Also high on the ecological agenda are cultivation conditions and the environmental consequences of resource-intensive farming. Palm oil has been discussed in this context for years. A nutritionally and economically interesting alternative is rapeseed oil. Its ratio of omega-6 to omega-3 fatty acids is almost perfect and less than 5:1. And, compared with other vegetable oils, it has a very low potential for the formation of MCPD and glycidol esters, which is particularly advantageous when used for frying. In addition, it is also stable to oxidation: if it comes into contact with oxygen during prolonged storage, comparatively few triglyceride monohydroperoxides, aldehydes and ketones are formed. Replacing palm oil and palm oil fractions in confectionery, bakery products (especially puff pastry), spreads, marinade oils or popular nut nougat creams is a demanding task. In addition to pure rapeseed oil, completely hardened rapeseed oil and, if necessary, additional coconut fat must be used. Modern processes saturate almost all unsaturated fatty acids and the trans fatty acid content drops below 1%. Michel Burla comments: “There are alternatives to palm oil. We offer them and our customers use them. Perhaps the greatest challenge is getting chocolate to melt properly. We often work with a combination of cocoa butter and other oils, but this is sometimes only cost-effective with branded products.”

Armed against food fraud

In addition to the harmful substances that are already critical during cultivation, another risk factor is becoming increasingly important: food adulteration. The growing global demand for natural food has led to a boom in falsified food. One of the best-known examples of food fraud is olive oil that is wrongly declared or blended with other oils … but sold as pure virgin olive oil.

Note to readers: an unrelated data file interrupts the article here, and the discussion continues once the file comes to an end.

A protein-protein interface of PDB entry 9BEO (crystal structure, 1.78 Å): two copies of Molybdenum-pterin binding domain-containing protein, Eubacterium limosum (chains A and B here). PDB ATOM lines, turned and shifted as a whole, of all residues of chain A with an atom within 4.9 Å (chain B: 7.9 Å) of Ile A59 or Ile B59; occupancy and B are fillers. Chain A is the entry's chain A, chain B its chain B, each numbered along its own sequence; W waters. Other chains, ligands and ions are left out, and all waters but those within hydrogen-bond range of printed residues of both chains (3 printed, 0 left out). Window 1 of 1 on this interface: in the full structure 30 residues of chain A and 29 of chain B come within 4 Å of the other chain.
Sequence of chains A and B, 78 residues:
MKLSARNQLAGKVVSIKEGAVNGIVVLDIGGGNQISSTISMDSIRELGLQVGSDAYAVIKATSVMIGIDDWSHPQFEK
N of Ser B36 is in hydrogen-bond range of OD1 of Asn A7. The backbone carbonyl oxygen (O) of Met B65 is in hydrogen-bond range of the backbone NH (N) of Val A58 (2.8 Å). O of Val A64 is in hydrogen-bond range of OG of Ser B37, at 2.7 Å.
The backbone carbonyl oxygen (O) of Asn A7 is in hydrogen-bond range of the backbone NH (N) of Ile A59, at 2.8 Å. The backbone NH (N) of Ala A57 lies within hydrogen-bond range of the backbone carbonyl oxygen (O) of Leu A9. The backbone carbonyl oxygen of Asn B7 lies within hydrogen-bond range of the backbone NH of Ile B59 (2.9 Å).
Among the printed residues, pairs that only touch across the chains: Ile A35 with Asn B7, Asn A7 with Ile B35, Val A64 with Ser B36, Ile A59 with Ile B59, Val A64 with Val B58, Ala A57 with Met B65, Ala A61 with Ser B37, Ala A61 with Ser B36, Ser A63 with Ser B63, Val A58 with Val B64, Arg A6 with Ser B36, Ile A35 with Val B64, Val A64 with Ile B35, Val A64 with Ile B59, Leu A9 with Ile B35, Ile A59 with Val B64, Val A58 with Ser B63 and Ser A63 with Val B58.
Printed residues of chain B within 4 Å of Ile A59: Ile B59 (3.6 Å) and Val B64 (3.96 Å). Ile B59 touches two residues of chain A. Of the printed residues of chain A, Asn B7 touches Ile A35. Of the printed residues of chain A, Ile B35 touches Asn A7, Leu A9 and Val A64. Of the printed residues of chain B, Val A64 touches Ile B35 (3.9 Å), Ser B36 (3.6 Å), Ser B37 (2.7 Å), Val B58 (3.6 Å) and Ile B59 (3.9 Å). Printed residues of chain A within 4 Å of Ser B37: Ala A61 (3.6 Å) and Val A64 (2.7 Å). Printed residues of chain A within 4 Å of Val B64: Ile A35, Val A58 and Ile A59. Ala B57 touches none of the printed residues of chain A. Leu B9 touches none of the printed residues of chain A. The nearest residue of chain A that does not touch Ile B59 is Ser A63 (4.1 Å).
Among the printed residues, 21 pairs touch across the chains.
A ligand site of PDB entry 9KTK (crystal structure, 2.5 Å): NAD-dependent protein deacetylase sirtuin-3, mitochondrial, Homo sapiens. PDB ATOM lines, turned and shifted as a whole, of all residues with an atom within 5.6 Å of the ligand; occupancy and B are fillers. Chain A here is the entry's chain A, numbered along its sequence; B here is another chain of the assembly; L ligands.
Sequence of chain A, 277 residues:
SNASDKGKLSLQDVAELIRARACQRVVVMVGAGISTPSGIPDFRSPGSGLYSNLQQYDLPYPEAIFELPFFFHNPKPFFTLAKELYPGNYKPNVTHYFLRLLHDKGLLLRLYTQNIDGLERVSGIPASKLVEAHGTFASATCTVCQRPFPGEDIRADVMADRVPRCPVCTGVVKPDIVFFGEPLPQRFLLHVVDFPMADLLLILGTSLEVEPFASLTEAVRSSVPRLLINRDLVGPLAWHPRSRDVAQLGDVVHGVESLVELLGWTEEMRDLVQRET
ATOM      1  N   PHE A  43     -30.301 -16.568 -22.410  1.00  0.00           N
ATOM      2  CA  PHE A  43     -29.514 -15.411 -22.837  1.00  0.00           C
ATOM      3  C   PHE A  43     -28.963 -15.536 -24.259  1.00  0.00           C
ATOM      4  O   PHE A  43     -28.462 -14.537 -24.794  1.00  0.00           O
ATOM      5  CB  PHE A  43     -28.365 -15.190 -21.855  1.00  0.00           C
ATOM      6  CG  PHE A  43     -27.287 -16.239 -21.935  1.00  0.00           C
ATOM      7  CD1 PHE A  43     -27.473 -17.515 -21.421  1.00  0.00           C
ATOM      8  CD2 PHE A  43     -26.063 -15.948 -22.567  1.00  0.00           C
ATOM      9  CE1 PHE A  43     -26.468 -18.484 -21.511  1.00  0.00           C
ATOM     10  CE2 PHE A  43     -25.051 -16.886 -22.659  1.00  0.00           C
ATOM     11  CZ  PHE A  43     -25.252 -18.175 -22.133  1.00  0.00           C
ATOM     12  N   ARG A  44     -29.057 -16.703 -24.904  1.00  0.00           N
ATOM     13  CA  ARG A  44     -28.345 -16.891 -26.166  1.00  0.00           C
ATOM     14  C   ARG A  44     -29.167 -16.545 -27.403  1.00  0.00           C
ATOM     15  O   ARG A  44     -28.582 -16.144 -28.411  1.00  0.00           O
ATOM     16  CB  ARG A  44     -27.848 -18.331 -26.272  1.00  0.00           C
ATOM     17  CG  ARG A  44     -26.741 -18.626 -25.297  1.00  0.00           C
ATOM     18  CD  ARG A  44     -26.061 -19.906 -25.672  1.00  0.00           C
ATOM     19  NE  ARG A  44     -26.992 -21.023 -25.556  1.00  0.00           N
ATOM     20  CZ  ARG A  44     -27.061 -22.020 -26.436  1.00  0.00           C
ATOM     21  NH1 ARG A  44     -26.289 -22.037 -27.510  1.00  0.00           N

To rule out risks such as these from the outset, Nutriswiss takes its own approach to raw material sourcing. Here, it’s not the price that counts, but quality, sustainability and social responsibility. Around 30% of the crude oil processed by Nutriswiss comes from Swiss oil mills, the other 70% comes mainly from tropical regions. Palm oil and palm oil fractions from conventional and organic farming, rapeseed oil and rapeseed HOLL (High Oleic, Low Linolenic), GMO-free soybean oil and sunflower oil (also HO) are part of the standard range, as well as coconut oil, for which there is no globally valid sustainability index (Nutriswiss therefore uses its own defined standards and controls when purchasing). Cocoa butter, shea butter and medium-chain MCT fats are also on the product list.

Highest product safety and quality

Nutriswiss, the Swiss market leader for special and organic edible oils, purifies, neutralises, bleaches, filters, deodorises, modifies and mixes crude oils from a wide range of sources. They have established an expansive network of contract farming associations and sourcing practices to ensure the best possible standards. Working with both conventional and organic producers, both locally and internationally, the company has been able to implement its own standards and controls. Not only does this promote long-term relationships with suppliers, it also provides valuable insight into raw material design and quality. Nutriswiss offers both the contract refining of provided raw materials and access to its own supply chain. Behaviours such as having an independent inspector visit the plantation to review the raw material before it’s loaded into the company’s own ISO-certified containers is a critical part of supply chain security. Similarly, ensuring that the containers are sealed and only opened again when they reach their destination — all the while tracked in real-time by satellite — means that the risk of contamination in transit from the country of origin to the processing plant is virtually eliminated.



1 (latest access: 12 October 2020).
2 Cheng Chen et al. (2020): Erythrocyte omega-3 index, ambient fine particles exposure and brain aging, Neurology Vol. 95 (8). content/95/8/e995. (Latest access 12 October 2020)